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Parashat Emor: The Erev Shabbat Jew

Excerpted from Rabbi Aaron Goldscheider’s Torah United: Teachings on the Weekly Parasha from Rav Avraham Yitzchak HaKohen Kook, Rabbi Joseph B. Soloveitchik, and the Chassidic Masters, co-published by OU Press and Ktav Publishing House

The Erev Shabbat Jew

Rabbi Joseph B. Soloveitchik famously wrote about the missing “erev Shabbat Jew” in America:

It is not for the Sabbath that my heart aches, it is for the forgotten eve of the Sabbath. There are Sabbath-observing Jews in America, but there are not “eve-of-the-Sabbath” Jews who go out to greet the Shabbat with beating hearts and pulsating souls.

Some have said he intended to convey that America has Shabbat, but in Europe of old they had Shabbat eve. They spent more time on Friday preparing for Shabbat, so much so that one could feel it in the air. There is no comparable feeling in the streets of the goldene medine. Let us not forget, however, the rest of his wistful reflection. How many American Jews welcome the earthly Shabbat “with beating hearts and pulsating souls”? Perhaps if we explore the true nature of Shabbat, we will merit doing so.

Two Shabbatot
The command to observe Shabbat appears throughout the Torah. Parashat Emor employs the doubling of shabbat shabbaton (Leviticus 23:3), and Parashat Kedoshim uses the plural shabbetotai (Leviticus 19:3). The Zohar interprets this duality or multiplicity to refer to a Shabbat on high, shabbata ela, and to our earthly Shabbat, shabbata tata. In order to understand the supernal Shabbat, let us begin with the more familiar one.

The Rav explained that Shabbat relieves us of the curses placed on humanity after Adam’s sin. Adam was sentenced to hard labor – “by the sweat of your brow shall you eat bread” (Genesis 3:19) – both back-breaking and endless. He was further cursed to suffer anguish (Genesis 3:17), described in the Rav’s inimitable prose as “the restlessness, fear, and suffering that characterize competitive society, or the conflict between human beings.” Finally, “for dust you are and to dust shall you return” (Genesis 3:19) initiated the cycle of life and death for humanity.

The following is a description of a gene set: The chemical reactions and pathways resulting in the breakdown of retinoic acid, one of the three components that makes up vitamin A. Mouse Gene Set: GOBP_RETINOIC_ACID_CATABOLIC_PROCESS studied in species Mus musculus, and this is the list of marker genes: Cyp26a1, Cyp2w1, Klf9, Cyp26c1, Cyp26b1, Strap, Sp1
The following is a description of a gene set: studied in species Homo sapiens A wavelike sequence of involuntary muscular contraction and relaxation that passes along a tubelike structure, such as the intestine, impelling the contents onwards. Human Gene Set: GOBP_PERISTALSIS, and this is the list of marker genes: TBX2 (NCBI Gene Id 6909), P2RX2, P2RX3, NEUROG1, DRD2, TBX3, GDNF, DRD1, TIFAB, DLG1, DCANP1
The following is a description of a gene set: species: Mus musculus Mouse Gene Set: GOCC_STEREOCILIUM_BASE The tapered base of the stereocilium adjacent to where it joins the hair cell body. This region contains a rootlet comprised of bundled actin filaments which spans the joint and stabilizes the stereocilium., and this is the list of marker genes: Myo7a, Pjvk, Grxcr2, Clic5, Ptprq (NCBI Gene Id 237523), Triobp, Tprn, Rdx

The “earthly Shabbat” releases us from the curses of toil and trouble. The monotony and rancor of trying to attain prosperity and maintain its security fade into the background. Work is dignified so long as we know how to leave it at the front door of our home. As the Rav observed, “endless work estranges people from their families.” Therefore, the Torah commands us to rest together on Shabbat as a family, and renew ties within parents, siblings, and children. The Shabbat atmosphere is one of serenity.

The “supernal Shabbat” is what suspends the curse of human mortality. In our prayers on Shabbat night, we ask God to spread His sukkat shalom, the shelter of peace, over us. This special insertion implies that we anticipate a time when evil will be no more and we will be free of suffering and death. This is not a reference to the earthly Shabbat but to the eternal, supernal Shabbat.

When God finished creation, the Torah concludes that He saw that everything He had made was “very good” (Genesis 1:31). The world was in a state of unity and perfection. However, when Adam and Chava disobeyed Him by sinning, they introduced disunity into the world. Shabbat is a time when the state attained on the sixth day of creation is relived, even if only for one day. The universe will revert to that state for eternity in the World to Come, which is why the Mishnah links the two: “‘A psalm, a song for Shabbat’ (Psalms 92:1) – a psalm, a song for the future, for the day which will be entirely Shabbat and rest for life everlasting.” In this sense, our weekly Shabbat offers us a taste of the peace and perfection of the messianic period, the age which will be entirely Shabbat.

The Shabbat to Come